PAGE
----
• 30.

    Mousavi Roknabadi RS, Alibeigi M, Sharifi M, Mousavi Roknabadi RS, Beizavi Z. Visual Disturbances in Patients With Acute Methanol Poisoning: A Cross-sectional Study. Int J Med Toxicol Forensic Med. 2021;11(3):33949.

  • 31.

    Galvez-Ruiz A, Elkhamary SM, Asghar N, Bosley TM. Visual and neurologic sequelae of methanol poisoning in Saudi Arabia. Saudi Med J. 2015;36(5):568-74. [PubMed ID: 25935177]. [PubMed Central ID: PMC4436753].

  • 32.

    Bamashmus M, Al-Kershy N. Visual Damage of 37 Cases after Methanol Poisoning in Yemen. Clin Ophthalmol J. 2021;2:1016.

  • 33.

    Decker ME, Briski ND, Salem A, Noor E, Khashan A. Methanol Intoxication-Associated Brain Hemorrhages: Can Early Detection Be Life-Saving? A Case Report. Am J Case Rep. 2023;24. e938749. [PubMed ID: 36710478]. [PubMed Central ID: PMC9896127].

  • 34.

    Aisa TM, Ballut OM. Methanol intoxication with cerebral hemorrhage. Neurosciences (Riyadh). 2016;21(3):275-7. [PubMed ID: 27356664]. [PubMed Central ID: PMC5107299].

  • 35.

    Gautam M, Dandu H, Siddiqui SS, Atam V, Kumari S, Rathore S. Acute Methanol Toxicity: Clinical Correlation with Autopsy Findings, a Descriptive Study. J Assoc Physicians India. 2022;70(6):11-2. [PubMed ID: 35702839].

  • 36.

    Aan Het Rot M, Baltariu IC, Enea V. Increased alcohol use to cope with COVID-19-related anxiety one year into the coronavirus pandemic. Nordisk Alkohol Nark. 2023;40(2):146-59. [PubMed ID: 37063818]. [PubMed Central ID: PMC10101168].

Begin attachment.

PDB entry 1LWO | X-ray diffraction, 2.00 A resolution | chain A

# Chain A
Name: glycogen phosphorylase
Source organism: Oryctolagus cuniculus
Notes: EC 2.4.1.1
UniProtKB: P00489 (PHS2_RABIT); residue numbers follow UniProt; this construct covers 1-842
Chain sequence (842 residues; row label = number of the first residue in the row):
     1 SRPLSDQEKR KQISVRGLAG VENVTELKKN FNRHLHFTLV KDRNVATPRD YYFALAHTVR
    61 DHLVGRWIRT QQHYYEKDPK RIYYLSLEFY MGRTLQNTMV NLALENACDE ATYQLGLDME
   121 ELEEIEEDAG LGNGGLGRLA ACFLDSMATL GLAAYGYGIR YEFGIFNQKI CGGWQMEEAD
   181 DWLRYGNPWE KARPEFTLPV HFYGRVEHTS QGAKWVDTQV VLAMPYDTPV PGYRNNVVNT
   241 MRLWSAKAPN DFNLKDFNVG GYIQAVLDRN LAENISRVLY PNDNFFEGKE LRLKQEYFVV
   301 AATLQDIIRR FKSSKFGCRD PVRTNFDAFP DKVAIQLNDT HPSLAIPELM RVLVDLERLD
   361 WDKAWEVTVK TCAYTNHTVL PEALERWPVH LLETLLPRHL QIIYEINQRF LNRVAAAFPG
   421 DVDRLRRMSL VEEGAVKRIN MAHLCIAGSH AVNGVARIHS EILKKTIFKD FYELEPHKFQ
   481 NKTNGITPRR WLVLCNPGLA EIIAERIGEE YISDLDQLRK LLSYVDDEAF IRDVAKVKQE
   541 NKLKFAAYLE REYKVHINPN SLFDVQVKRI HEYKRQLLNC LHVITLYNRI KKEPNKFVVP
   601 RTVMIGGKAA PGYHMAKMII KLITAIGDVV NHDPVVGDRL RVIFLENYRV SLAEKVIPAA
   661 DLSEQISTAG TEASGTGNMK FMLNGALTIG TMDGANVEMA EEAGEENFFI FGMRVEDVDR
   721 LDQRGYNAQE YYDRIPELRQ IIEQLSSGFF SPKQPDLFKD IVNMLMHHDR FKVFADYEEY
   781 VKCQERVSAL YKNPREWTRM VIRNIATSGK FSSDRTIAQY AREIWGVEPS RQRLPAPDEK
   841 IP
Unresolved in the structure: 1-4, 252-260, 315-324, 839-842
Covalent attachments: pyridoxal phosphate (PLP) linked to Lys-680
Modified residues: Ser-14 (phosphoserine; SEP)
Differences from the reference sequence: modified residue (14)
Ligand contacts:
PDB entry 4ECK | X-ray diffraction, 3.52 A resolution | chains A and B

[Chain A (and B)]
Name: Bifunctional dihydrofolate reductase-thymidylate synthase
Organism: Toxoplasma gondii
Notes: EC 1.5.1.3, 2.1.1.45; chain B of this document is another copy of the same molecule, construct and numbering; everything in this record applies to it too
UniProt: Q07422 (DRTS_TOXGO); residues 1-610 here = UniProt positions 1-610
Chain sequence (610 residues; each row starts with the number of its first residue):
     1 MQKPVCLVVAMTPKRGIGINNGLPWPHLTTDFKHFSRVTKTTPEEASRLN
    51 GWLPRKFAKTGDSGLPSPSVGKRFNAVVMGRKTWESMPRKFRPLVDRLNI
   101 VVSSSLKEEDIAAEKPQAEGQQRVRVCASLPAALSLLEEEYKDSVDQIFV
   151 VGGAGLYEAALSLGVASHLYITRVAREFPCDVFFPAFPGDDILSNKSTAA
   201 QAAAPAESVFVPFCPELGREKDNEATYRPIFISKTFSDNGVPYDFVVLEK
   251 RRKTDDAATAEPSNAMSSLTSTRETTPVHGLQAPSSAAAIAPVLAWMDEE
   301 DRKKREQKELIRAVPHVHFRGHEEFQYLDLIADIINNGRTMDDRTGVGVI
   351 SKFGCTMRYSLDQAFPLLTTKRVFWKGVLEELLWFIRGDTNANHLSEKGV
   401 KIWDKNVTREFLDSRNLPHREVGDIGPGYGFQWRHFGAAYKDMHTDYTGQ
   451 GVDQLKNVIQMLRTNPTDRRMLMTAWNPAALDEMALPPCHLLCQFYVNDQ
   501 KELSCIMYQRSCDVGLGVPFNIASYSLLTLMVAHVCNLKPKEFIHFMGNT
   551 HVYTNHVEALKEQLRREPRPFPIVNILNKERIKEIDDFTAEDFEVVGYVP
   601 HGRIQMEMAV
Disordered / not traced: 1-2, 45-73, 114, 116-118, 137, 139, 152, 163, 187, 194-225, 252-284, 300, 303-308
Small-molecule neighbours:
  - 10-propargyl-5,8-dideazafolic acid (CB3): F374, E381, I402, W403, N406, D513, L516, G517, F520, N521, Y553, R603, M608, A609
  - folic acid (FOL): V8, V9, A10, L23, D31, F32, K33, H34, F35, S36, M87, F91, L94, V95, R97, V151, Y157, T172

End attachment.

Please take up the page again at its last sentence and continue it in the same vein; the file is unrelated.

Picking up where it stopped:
• 37.

    De Sio S, Tittarelli R, Di Martino G, Buomprisco G, Perri R, Bruno G, et al. Alcohol consumption and employment: a cross-sectional study of office workers and unemployed people. PeerJ. 2020;8. e8774. [PubMed ID: 32231881]. [PubMed Central ID: PMC7100587].

  • 38.

    Jones-Webb R, Karriker-Jaffe KJ, Zemore SE, Mulia N. Effects of Economic Disruptions on Alcohol Use and Problems: Why Do African Americans Fare Worse? J Stud Alcohol Drugs. 2016;77(2):261-71. [PubMed ID: 26997184]. [PubMed Central ID: PMC4803658].

  • 39.

    Chagas C, Paula TCS, de Almeida Machado D, Martins LB, Opaleye D, Piedade T, et al. Alcohol Consumption by Older People in Brazil: A Systematic Review of Population-based Studies. Addict Disord Their Treat. 2019;18(4):229-37.

  • 40.

    Amin-Esmaeili M, Rahimi-Movaghar A, Sharifi V, Hajebi A, Mojtabai R, Radgoodarzi R, et al. Alcohol use disorders in Iran: Prevalence, symptoms, correlates, and comorbidity. Drug Alcohol Depend. 2017;176:48-54. [PubMed ID: 28514696].